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Career Change: From Criminologist to Full-Time Piano Teacher

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Amy Neufeld Crop
Amy Neufeld of Niverville. Sara Beth Dacombe

The pandemic and economic hardships of the last couple of years have been challenging for everyone, leading many people to rethink key aspects of their lives—including how they earn a living. In this ongoing series, The Citizen is telling the stories of courageous locals who have rolled with punches, making significant career changes for the sake of themselves and their families. (Read the second article in this series.)

For new mom Amy Neufeld, opening a piano studio in Niverville in the middle of a pandemic was not part of the plan. The criminology major had been working at her dream job with Manitoba Justice, but with work-from-home arrangements becoming the new normal for a lot of parents, Neufeld decided that focusing more on her music would result in the work-life balance she was looking for.

Neufeld was a program coordinator for the Justice Department at the Manitoba Metis Federation (MMF). She also has her level-10 training with the Manitoba Royal Conservatory of Music (RCM). She’s an RCM-certified Teacher and was teaching piano part-time on top of her full-time job with the MMF.

“No, there’s not a huge connection between criminology and piano,” says Neufeld, laughing.

Despite recently opening her business in Niverville, Neufeld doesn’t feel like she’s a new resident. After renting a place in town since 2016, Neufeld and her husband recently bought a house, which gave her the space she need to create an in-home piano studio.

It’s been one year since Neufeld quit her job and made the leap of faith to begin teaching piano full-time. After ten years teaching piano part-time in Winnipeg, she has kept serving a few of her old students while recruiting new clients in town.

Now her roster is full and she has her first-ever recital planned for June 25 at the Canadian Ambassador Reformed Church.

She started looking for local students in the summer of 2020. Having lived in Niverville for a few years, she had some idea of the culture committed to music that is prevalent in town, but was pleasantly surprised by how quickly she was booked up.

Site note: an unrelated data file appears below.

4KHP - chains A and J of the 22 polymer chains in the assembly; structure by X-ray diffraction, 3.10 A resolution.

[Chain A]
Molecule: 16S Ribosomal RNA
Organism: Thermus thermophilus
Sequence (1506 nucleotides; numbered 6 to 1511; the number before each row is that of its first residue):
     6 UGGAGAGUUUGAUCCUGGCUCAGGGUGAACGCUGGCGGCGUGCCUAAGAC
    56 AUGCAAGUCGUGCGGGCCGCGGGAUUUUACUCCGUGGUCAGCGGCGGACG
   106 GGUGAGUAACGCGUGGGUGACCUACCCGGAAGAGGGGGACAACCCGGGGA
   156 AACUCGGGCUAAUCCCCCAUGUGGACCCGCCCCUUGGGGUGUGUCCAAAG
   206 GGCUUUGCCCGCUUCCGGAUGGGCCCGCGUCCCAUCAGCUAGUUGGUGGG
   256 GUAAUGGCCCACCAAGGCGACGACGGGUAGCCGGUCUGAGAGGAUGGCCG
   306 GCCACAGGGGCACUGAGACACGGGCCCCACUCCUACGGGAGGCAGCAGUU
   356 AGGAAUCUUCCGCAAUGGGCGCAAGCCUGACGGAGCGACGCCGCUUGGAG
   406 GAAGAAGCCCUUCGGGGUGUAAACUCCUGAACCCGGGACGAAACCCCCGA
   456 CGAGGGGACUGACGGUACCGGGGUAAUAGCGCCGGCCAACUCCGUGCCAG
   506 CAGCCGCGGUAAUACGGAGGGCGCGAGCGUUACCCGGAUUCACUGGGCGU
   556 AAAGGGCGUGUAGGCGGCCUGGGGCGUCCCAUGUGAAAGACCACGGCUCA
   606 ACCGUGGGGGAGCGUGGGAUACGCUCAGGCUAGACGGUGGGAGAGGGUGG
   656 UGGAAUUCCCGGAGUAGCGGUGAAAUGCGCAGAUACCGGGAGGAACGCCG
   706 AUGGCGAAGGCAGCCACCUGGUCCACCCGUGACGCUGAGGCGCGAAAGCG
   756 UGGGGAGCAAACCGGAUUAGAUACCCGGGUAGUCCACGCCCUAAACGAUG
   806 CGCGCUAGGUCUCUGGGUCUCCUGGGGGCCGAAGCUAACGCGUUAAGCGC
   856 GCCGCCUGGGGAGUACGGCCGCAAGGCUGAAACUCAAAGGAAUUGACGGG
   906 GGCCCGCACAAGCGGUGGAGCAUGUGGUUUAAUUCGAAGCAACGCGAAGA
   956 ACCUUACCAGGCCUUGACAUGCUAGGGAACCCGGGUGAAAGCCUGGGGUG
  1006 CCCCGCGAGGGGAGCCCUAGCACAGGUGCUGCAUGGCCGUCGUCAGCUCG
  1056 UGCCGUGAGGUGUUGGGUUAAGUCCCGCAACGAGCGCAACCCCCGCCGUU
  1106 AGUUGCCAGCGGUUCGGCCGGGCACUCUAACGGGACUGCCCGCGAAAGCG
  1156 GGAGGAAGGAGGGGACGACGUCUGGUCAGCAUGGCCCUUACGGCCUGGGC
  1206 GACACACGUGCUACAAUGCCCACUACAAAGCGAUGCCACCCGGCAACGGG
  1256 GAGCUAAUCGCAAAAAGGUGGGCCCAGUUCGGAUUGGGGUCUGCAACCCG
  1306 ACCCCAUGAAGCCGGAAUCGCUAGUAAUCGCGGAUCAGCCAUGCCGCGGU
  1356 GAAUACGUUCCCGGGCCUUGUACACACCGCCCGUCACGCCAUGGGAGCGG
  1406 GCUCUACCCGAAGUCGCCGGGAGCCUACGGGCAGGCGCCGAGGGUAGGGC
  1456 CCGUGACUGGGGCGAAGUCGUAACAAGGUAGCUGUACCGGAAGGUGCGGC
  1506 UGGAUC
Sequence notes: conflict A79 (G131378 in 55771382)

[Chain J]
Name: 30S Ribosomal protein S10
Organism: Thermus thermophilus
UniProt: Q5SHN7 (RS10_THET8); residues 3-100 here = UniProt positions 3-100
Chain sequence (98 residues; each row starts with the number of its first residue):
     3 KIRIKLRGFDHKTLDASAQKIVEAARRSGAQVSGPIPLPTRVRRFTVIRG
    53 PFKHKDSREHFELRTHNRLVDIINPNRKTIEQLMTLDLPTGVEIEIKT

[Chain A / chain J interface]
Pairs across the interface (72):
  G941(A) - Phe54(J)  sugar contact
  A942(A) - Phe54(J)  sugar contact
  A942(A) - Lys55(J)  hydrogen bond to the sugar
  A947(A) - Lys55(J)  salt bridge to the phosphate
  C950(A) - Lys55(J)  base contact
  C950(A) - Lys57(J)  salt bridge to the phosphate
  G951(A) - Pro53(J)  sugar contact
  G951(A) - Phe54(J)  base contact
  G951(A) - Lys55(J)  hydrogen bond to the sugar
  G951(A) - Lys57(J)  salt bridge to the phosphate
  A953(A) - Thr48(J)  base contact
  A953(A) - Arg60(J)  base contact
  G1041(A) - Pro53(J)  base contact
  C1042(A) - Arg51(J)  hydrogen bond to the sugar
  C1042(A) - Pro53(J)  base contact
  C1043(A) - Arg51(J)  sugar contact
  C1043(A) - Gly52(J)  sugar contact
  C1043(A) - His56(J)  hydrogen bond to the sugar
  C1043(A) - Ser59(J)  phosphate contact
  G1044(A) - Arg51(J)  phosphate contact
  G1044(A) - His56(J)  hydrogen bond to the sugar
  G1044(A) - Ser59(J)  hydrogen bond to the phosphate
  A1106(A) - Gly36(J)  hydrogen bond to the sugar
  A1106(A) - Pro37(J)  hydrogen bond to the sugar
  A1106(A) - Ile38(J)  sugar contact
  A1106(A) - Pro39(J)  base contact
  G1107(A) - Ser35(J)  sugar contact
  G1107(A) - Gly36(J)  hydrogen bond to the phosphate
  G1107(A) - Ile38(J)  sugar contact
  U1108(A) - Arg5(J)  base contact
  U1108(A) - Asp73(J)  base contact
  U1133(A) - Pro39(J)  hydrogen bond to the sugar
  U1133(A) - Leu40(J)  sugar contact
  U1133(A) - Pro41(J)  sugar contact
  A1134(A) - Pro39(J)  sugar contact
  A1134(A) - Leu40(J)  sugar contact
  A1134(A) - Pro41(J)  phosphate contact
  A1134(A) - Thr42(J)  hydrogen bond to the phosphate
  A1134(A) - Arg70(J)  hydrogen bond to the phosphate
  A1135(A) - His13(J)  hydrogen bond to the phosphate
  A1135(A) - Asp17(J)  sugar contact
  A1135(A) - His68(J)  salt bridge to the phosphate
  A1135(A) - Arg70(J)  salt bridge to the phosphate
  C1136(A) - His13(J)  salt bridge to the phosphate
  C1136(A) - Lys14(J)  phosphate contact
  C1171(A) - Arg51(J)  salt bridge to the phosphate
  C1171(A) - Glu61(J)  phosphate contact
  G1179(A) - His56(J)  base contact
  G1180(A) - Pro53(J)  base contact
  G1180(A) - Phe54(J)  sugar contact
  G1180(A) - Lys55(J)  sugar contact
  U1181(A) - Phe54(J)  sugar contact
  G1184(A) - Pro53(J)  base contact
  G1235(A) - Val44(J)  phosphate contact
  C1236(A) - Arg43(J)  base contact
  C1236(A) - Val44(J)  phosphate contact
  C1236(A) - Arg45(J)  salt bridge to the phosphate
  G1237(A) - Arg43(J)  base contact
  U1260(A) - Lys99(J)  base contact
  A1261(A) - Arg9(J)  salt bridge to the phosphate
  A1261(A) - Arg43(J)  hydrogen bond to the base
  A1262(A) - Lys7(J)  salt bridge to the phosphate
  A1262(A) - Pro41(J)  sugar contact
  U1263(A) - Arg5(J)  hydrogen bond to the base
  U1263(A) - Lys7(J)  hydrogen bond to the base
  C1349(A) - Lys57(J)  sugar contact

“It was a little slow at first because I launched in the summer of 2020, but I got a few, and then somehow I filled up for that September,” says Neufeld.

She also took on students through Music Academy Manitoba, which is located in Niverville and founded by Rob Bonefaas.

Neufeld teaches students of all ages and recognizes that the skills she teaches go far beyond playing notes correctly.

“Having a student think that something looks hard, or they can’t do it, or they’ll never be able to do it, and then I help them do it, they are so proud of themselves. That’s number one,” says Neufeld. “It’s definitely also a healing tool. You can lose yourself in music, in a good way, and it can take your mind off a lot of things. If you work at something and put your mind to getting better at it, this is very positive. If your brain says, ‘This is hard,’ but you overcome and find yourself learning, it connects better pathways in the brain.”

Neufeld feels that the performing arts can be intimidating, but ultimately it can lead a student to develop confidence and leadership.

“One of my goals for my teaching is I wanted to give my students lots of opportunities to perform,” she says. “So performance is a huge part of what I teach. The students, if they’re young people, they’re going to need to speak at school or do school presentations. And some day they will apply for a job and need to present their skills in a professional way. So getting up on stage is hard, but after they will be proud of what they did and they’ll have the knowledge to know they can do hard things.”

Aside from the upcoming year-end recital, she has organized group lessons which are essentially bimonthly performance nights where her students are invited to come together and perform their favourite songs for one another.

“We get together about five to 12 students at a time and just take turns performing,” she explains. “Not parents necessarily, just kids. And then we play games afterward.”

Providing casual opportunities to share music together along with the formal recital is a unique strategy Neufeld hopes will give everyone the opportunity to build positive life skills. The act of performing is fun and almost hides the fact that learning is going on.

“No matter what your hobby is or what you do, it’s important to show off what you’ve been working on,” says Neufeld. “Especially if it’s been something you’ve been working on independently, which has mostly been in solitude over the course of the pandemic. It’s like, ‘Let’s get together and celebrate. Show me your favourite song!’”

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